SegWit2x was supposed to be a SegWit derivative that doubled the amount of data a block could hold from 1MB to 2MB. The SegWit2x plan came into being at the 2017 Consensus conference in New York. At this event, 58 Bitcoin-related companies signed an agreement proposed by the Digital Currency Group – the company behind $GBTC. This agreement proposed that SegWit be activated as soon as possible, and that it be followed up by a block size increase in mid-November. The agreement came to be known as the New York Agreement (NYA).
The Cointelegraph was able to collect data on 57 of the original 58 companies that signed the NYA. Sixteen companies were wallet providers,15 were exchanges, nine were miners and 17 businesses can be classified as “other.” In this case, “other” means that they are businesses that provide goods or services in the cryptocurrency space.
As time passed, a number of companies began to withdraw from the NYA or decided to focus their resources on the Bitcoin Cash chain instead of Bitcoin and the proposed SegWit2x upgrade. As of early November, 12 companies had withdrawn from the NYA, eight had focused their resources on the Bitcoin Cash chain, and 38 of the original 58 companies still supported SegWit2x.
Of the 12 companies that withdrew, one company was a wallet provider, three were exchanges and eight were “other.” No miners formally withdrew from the agreement, although F2Pool stopped signalling for SegWit2x in mid-October. Every company that withdrew from the NYA publicly announced their reasons.
SurBTC, a Bitcoin and Ethereum exchange in Chile, Columbia, and Peru said their reason for leaving was:
“Even though we would be happy to have moderately larger blocks to accommodate growing demand, we feel that Bitcoin needs (at least a majority) of Bitcoin’s core developers’ support in order to do this responsibly. We have not seen this support and we do not like what we are currently seeing on the btc1 code repository in terms of technical considerations and open source collaboration.”
SegWit2x received a lack of support from both the Bitcoin core developers and the wider crypto-community. Both the core devs and many in the community thought that it was too soon to upgrade the Bitcoin network. SegWit2x was planned to occur in November, barely three months after the network had upgraded to SegWit.
On November 8, 2017, Mike Belshe published a statement supported by Wences Casares, Jihan Wu, Jeff Garzik, Peter Smith and Erik Voorhees:
“It is clear that we have not built sufficient consensus for a clean blocksize upgrade at this time…we are suspending our plans for the upcoming 2MB upgrade.”
Many agreed that SegWit was a sufficient solution in the short-term for solving the congestion problems the Bitcoin network was experiencing. This congestion had led to high transaction fees and slow confirmation. However, 2X supporters believed that the implementation of SegWit merely postponed another network overload taking place. They thought that doubling the block size would give the network a little more breathing room until a permanent scaling solution could be implemented.
Although SegWit makes transactions more efficient, the Bitcoin network continues to experience significant congestion, with 115,000 unconfirmed transactions at press time. Transaction numbers are growing rapidly, and SegWit by itself has not proven sufficient to handle the load.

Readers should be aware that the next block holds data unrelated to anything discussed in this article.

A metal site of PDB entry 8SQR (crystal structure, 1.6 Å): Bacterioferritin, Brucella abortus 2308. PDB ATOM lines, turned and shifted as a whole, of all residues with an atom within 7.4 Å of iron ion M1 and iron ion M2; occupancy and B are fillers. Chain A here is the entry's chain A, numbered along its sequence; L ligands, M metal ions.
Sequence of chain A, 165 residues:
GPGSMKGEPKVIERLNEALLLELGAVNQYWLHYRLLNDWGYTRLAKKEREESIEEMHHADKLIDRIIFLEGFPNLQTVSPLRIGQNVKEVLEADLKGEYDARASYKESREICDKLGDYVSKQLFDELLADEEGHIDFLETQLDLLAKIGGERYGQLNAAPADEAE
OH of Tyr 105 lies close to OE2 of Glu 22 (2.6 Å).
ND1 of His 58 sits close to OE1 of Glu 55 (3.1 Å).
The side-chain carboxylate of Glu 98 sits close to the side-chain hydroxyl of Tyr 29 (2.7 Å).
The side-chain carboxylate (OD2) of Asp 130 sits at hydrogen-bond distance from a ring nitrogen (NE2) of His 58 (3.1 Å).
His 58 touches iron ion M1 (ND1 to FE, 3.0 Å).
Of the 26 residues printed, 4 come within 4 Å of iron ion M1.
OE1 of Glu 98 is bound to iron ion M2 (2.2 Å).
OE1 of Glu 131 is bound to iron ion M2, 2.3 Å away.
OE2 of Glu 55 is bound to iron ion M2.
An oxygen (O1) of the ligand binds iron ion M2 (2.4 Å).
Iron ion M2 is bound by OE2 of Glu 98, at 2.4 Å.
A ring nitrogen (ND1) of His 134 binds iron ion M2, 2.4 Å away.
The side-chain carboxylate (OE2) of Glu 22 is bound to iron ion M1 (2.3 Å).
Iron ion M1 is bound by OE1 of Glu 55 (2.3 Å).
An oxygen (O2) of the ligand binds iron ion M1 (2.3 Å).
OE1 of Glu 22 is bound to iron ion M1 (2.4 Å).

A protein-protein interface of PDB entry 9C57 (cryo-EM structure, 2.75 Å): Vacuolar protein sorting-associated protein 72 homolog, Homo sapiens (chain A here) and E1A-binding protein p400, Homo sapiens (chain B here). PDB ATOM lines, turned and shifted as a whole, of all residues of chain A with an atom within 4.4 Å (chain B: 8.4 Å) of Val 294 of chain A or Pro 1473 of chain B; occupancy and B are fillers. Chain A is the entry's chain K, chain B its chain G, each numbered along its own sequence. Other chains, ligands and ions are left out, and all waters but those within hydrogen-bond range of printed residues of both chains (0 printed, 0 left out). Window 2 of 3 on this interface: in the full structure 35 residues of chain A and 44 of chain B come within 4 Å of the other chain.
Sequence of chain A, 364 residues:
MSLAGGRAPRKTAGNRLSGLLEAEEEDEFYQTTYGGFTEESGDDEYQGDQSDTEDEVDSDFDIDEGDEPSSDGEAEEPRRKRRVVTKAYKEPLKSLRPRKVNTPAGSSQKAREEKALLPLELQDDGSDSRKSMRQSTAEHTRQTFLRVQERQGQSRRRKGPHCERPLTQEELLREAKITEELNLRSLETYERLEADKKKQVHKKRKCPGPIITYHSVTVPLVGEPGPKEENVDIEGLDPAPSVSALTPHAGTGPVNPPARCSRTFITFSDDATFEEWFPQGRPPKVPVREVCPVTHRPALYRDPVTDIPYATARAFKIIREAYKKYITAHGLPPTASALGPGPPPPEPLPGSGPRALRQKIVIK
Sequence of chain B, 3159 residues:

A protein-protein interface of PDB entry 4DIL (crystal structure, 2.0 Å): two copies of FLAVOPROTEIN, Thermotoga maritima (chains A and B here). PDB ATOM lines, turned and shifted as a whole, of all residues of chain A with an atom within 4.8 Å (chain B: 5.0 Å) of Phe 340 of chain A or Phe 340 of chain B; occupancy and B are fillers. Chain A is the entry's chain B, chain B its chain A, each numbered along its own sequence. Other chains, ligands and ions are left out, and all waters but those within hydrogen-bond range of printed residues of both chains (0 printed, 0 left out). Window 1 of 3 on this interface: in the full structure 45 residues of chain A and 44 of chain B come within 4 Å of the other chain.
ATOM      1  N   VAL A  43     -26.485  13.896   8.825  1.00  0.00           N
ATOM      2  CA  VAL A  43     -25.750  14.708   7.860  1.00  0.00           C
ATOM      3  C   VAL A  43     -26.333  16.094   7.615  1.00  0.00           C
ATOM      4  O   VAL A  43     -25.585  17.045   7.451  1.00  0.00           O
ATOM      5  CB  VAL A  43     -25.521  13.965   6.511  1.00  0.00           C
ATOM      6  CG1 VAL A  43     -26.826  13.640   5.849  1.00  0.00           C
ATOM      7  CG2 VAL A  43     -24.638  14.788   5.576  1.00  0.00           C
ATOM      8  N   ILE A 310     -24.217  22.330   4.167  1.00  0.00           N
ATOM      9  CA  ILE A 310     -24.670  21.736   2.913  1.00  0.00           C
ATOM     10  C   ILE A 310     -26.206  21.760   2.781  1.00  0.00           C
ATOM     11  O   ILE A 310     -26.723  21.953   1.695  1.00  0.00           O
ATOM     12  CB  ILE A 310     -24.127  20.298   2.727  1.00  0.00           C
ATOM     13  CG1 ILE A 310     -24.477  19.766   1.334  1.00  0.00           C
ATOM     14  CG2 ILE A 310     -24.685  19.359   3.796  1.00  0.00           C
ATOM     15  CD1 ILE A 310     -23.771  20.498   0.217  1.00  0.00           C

Market goes crazy
The morning SegWit2x was suspended, the price of Bitcoin sat at $7,200. Many have speculated that investors had increased their Bitcoin position to receive more 2X tokens. Indeed, those who received large amounts of Bitcoin Cash in the August 1 split found themselves to be well-rewarded financially. This led many to believe that forks were essentially “free money” and that all they had to do was line up to receive it. Of course, they neglected to realize the existential threat that a chain split between legacy Bitcoin and Bitcoin 2X could have brought about.
Immediately following the announcement of SegWit2x’s cancellation, the price of Bitcoin jumped to $7,800 before rapidly retreating. At first, it seemed that the cancellation of a dangerous hard fork had increased investors’ confidence in the Bitcoin network. Since the split didn’t occur, the network was more unified in terms of hash power and cooperative nodes, which both play a vital role in the Bitcoin Economy.
Yet by November 10, the price of Bitcoin dropped as low as $6,400. Why? With the fork suspended, investors may have felt like they pumped up their position in Bitcoin for no reason, since they wouldn’t end up receiving this “free money” after all. It’s also likely that the remaining “big blockers” decided to leave Bitcoin altogether, perhaps migrating to Bitcoin Cash or Dash.
Ultimately the price of Bitcoin dropped as low as $5,500 before rebounding to about $6,600 at press time. While the price of Bitcoin dropped, that of Bitcoin Cash surged from $600 to $2,600 in a matter of days. The alternative currency has since lost half its value, and sits at about $1,300.
Although the plan to implement SegWit2x may have been a bit hasty, scalability is definitely going to be an issue for the Bitcoin network in the future. The volume of transactions that occur on the Bitcoin network is increasing everyday and transaction fees are skyrocketing. Many have placed their hopes on the lightning network which is expected to move many transactions off-chain, increasing the network’s capacity. As of yet, lightning network has not been deployed, and use of the Bitcoin network is prone to delays and high expenses.
Source: Coin Telegraph